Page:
Monday, November 29, 2010

[RP] The Tree, Part II

Woof, has it been a long week. NaNo is drawing to a close and I’ve got about 2600 words to go (Verdus beat me after all, fistshake!). That means I’ve got enough time between breaks to post more of the fuckery that is The Tree.

Poor Libby.

The first time she saw the little red fox, Libby was gathering herbs in the Feralas lowlands. Her basket was full of flatleaf parsley and wild thyme for their weekend roast, a tradition not unlike the countless other traditions that stemmed from the exhaustive workings of her compulsive mind. Today’s roast was venison, which was one of the few variations permitted on this particular day of the week.

A flash of color at the corner of her eye got her attention, and she turned her head to get a better look, prepared to defend herself and her little basket of woven grasses.

Instead of the odd winged serpent she expected to find was a small bushy fox with sleepy yellow eyes. It barked at her, then hopped into the row of sedge lining the slope above. Libby smiled to herself and made a note to avoid that particular tangle of undergrowth, lest she disturb the fox or the kits she imagined the creature might be guarding.

As the weeks went on, however, the fox began to appear more frequently, often watching her from a distance as she went about her daily chores on the inland. She began to think of the beast as a sign of good luck; she often found (or thought she found) the most succulent greens and potent herbs near the places her fox appeared.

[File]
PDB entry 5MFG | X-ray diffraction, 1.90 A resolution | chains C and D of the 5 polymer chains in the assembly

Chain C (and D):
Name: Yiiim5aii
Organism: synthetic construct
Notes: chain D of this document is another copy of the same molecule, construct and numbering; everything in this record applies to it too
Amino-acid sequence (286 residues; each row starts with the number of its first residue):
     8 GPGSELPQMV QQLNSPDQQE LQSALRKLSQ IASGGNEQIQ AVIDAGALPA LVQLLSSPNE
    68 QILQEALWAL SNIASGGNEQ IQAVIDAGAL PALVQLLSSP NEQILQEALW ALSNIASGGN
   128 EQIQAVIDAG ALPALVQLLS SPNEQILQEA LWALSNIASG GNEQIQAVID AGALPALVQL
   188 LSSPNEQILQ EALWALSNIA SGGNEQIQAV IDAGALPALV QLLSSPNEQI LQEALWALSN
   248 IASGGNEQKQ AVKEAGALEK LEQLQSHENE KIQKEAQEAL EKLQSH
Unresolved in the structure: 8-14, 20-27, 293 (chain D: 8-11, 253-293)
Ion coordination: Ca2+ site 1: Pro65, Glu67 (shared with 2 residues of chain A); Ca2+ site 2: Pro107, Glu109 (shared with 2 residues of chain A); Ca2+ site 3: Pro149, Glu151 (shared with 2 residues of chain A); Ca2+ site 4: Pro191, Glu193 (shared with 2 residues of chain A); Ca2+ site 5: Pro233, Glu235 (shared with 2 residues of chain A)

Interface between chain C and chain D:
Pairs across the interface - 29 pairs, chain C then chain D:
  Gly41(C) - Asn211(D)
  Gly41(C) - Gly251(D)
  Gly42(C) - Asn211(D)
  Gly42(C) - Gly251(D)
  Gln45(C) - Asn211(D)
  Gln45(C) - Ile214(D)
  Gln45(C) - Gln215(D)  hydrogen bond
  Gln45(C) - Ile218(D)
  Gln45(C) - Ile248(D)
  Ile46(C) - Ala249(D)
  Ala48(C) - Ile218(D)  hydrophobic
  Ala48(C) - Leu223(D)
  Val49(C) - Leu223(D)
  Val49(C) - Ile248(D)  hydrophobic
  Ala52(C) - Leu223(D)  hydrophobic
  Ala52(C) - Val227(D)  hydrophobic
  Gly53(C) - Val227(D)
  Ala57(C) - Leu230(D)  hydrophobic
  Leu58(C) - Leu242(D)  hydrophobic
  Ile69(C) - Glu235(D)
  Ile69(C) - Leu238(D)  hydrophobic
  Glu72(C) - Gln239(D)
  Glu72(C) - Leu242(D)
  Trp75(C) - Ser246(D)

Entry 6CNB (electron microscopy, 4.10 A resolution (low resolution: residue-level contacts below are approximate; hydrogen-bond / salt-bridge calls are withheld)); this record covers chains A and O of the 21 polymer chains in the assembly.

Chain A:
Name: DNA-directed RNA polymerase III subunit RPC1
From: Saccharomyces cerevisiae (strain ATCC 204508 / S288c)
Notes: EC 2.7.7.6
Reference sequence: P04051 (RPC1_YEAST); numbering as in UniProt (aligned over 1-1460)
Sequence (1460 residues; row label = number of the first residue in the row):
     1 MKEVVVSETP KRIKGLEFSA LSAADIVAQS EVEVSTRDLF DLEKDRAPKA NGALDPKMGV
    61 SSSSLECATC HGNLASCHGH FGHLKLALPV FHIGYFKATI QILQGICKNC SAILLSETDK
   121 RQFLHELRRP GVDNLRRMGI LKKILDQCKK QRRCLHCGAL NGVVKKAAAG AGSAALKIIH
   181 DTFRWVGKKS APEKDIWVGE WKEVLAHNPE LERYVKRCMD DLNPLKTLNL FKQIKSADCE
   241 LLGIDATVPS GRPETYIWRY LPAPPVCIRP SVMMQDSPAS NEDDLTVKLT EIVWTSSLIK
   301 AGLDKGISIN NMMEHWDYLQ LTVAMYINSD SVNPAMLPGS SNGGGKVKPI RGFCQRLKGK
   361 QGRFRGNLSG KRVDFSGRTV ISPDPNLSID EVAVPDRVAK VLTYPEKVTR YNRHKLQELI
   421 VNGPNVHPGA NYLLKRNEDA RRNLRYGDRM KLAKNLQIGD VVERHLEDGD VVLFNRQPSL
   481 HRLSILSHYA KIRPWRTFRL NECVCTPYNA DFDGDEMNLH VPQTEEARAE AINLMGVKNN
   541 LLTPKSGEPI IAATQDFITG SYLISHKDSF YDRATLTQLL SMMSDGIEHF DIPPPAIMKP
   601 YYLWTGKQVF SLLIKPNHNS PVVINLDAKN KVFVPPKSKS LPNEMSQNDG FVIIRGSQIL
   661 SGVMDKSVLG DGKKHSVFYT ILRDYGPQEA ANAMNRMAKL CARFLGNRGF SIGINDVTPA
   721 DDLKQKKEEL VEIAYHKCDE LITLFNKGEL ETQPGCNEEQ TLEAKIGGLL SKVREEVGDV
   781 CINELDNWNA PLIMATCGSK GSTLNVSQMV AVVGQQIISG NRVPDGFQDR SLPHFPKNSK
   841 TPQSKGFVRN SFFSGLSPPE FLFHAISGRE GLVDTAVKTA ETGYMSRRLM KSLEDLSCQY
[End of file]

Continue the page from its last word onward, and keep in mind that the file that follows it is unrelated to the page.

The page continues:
One evening in the late fall, when most of the leaves had gone yellow and shaken themselves loose from a good portion of the forest foliage, she addressed the little fox directly.

“Soon it will be winter, and we will see each other very little. Will I see you in the spring?”

The fox looked at her with its sleepy yellow eyes and blinked slowly.

An idea had begun to form in Libby’s head over the last several days, and since it appeared the creature would not be spooked by the sound of her voice, she gathered up a little nervous, self-conscious courage from somewhere deep down inside herself and said, “Little fox, have you brought me a message from the Earthmother?”

Once the suspicion was no longer rattling inside her head but spelled out on the air in a puff of iced breath, she winced at her own stupidity. Of course the Earthmother hadn’t come to her in the shape of a fox, that was only wishful thinking and would get her nowhere.

Unbelievably, the sleepy-eyed fox grinned at her.

As it turned tail and darted into the brush, Libby felt an almost frantic impulse to follow. Only the thought of being late to start dinner kept her--barely--from dropping her basket and launching herself into the brush, taking the fluid form of a plains cat.

It is said in some draenic sects, in stories of the Creation, that all possible worlds revolve in tandem on an infinite plane. Such tales suggest that in these infinite worlds, all possible outcomes can and do occur, making subtle changes to the future events of those worlds. Perhaps on one of those separate, but parallel worlds, Libby did not close her eyes and wait until she could no longer hear the sound of the fox as it barreled through the bush.

Or perhaps, on yet another plane, one of infinite Libbies chose to keep her eyes open and saw the little fox shimmer and morph as it hit an unexpected pocket of warm air trapped under the fallen leaves. That Libby might have discovered the guise of an errant felhound and returned home in a hurry, determined to safeguard her home and family. That Libby might have remained safe.

Alas, the trap of ‘what-if’ is broad and empty. Even if such worlds exist, it is beyond our ability to return to the past and undo what has been done. And so Libby opened her eyes as the sounds of the fox’s retreat faded away, wonder and fervent hope wild in her heart, and made her way home to the cliffs of Feralas.

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